Last time we used wild properties of ellipses to build some really easy—and some really devilish—golf courses. Specifically, I claimed that every ellipse has two magical points F_{1} and F_{2} (called foci) such that a ray from F_{1} always bounces off the ellipse and lands precisely at F_{2}, and furthermore, this path always has the same length. Why does this happen? And how do we find these foci?

Let’s focus(!) on the last question first. Recall that an ellipse is a stretched circle. In other words, an ellipse is what forms when you slice a tall, circular tube (cylinder) along a slant:

Take a sphere that snugly fits inside the tube, and drop it down until it touches the ellipse-slice at a single point F_{1}. Do the same with a sphere underneath, touching the slice at F_{2}. These points turn out to be the foci of the ellipse. Let’s see why.

We can use this tubular setup to answer one mystery from earlier: for any point X on the ellipse, the sum of distances of XF_{1} and XF_{2} is always the same! The proof lies in the following animation. Segments XF_{1} and XA have the same length because they’re both tangent to the upper sphere from X, and similarly, XF_{2}=XB. So the sum XF_{1}+XF_{2} is just the length of segment AB, the height between the spheres’ equators.

This has two neat consequences. First, it provides an elementary method for drawing ellipses (in real life!): all you need are two push pins and a loop of string, as illustrated below. The string ensures that the sum XF_{1}+XF_{2} stays fixed while you trace the pen around, as long as you’re careful to keep the string taut throughout.

Second, what happens if we slice a cone instead of a cylinder? Perhaps surprisingly, we still get an ellipse! Indeed, as above, we can create a sphere on either side of the slice that snugly fits against the slice and the walls of the cone (the so-called Dandelin spheres), and exactly the same proof shows that XF_{1}+XF_{2} stays constant as X moves around the edge.

But wait, there’s still an unanswered question! We’ve seen that the path F_{1}X+XF_{2} has a fixed length, but why does light bounce off an ellipse along such a path? This is what we really cared about for mini-golf! Come back next time for the answer, and in the meantime, have a great 2 weeks.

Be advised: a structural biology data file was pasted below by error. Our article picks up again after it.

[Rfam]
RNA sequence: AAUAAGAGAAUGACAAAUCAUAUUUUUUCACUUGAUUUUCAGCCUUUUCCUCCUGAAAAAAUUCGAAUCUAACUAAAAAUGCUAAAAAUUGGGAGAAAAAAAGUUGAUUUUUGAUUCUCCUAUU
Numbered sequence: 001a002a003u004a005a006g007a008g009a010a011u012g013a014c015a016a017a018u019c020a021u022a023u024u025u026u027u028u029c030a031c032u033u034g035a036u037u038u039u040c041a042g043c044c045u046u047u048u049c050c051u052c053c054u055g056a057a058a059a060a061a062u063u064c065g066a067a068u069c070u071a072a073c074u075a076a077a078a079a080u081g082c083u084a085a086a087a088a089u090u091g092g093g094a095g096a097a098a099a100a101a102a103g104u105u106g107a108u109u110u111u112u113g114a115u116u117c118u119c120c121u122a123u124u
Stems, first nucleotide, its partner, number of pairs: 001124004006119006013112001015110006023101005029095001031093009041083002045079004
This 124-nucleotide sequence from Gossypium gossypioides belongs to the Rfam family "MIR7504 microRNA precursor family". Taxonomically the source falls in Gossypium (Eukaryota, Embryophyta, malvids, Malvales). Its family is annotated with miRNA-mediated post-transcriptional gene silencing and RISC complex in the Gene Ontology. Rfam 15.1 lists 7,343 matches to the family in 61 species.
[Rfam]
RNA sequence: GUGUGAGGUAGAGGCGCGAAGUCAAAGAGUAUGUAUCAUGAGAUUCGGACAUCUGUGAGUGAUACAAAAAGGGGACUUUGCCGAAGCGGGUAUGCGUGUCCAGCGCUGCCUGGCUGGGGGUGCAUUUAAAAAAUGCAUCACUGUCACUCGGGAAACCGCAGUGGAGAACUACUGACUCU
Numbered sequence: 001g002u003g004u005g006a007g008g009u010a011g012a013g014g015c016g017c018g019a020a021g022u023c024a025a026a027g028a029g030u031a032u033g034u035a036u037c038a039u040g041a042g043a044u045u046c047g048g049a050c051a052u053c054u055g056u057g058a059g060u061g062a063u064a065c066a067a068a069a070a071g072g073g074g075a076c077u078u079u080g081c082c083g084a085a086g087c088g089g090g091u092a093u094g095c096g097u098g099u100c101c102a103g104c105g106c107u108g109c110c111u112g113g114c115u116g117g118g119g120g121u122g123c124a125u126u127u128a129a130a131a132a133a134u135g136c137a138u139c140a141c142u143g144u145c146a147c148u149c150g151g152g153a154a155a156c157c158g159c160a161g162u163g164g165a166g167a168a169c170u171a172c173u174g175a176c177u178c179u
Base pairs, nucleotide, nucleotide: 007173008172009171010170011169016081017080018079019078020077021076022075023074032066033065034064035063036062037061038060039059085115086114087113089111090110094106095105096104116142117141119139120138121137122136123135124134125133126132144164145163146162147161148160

You are standing in a large, oddly-shaped room, all of whose walls are lined with mirrors. Everything is dark except for a single light bulb somewhere else in the room. The light from this bulb spreads out in all directions and bounces off the mirrors, possibly many times over. Is it possible that, despite all the mirrors, you could still be standing in the dark, unable to see light from this bulb from any direction?

Said differently, consider the room as a large hole of mathematical mini-golf, where the locations of the ball (just one point) and cup (also just a point) are predetermined. Your goal is to pick a direction to hit the ball, hoping that it will reflect off the walls and eventually find its way to the cup. Is a hole-in-one always possible?

We assume that when a ray of light (i.e., the golf ball) hits a mirror, it reflects perfectly, as illustrated above. Let’s also assume that it never loses energy, so it will continue as far as necessary to reach its destination. There’s one corner case to consider, namely, what happens if the ray hits a corner of the room? Well, it’s (usually) ambiguous as to where it should reflect next, so let’s say that the ray just dies if it hits a corner. In the mini-golf formulation, our hole-in-one must avoid the hole’s corners.

With these rules in place, it turns out that it is possible to be left in the dark, or to make a hole-in-one impossible! One of the first examples, provided by Tokarski in 1995^{[1]}, is illustrated below; let’s call this room R.

Let’s see why this room R works, i.e., why point Q is not illuminated by a light source at P.

Notice that R is built from identical square cells. As our ray of light continues through the room, we can keep track of where it is in its current cell—but not which cell it is in—by imagining that the ray is just bouncing around in a single square, as illustrated below. Call this single square S. We are essentially folding up the light ray’s trajectory into S.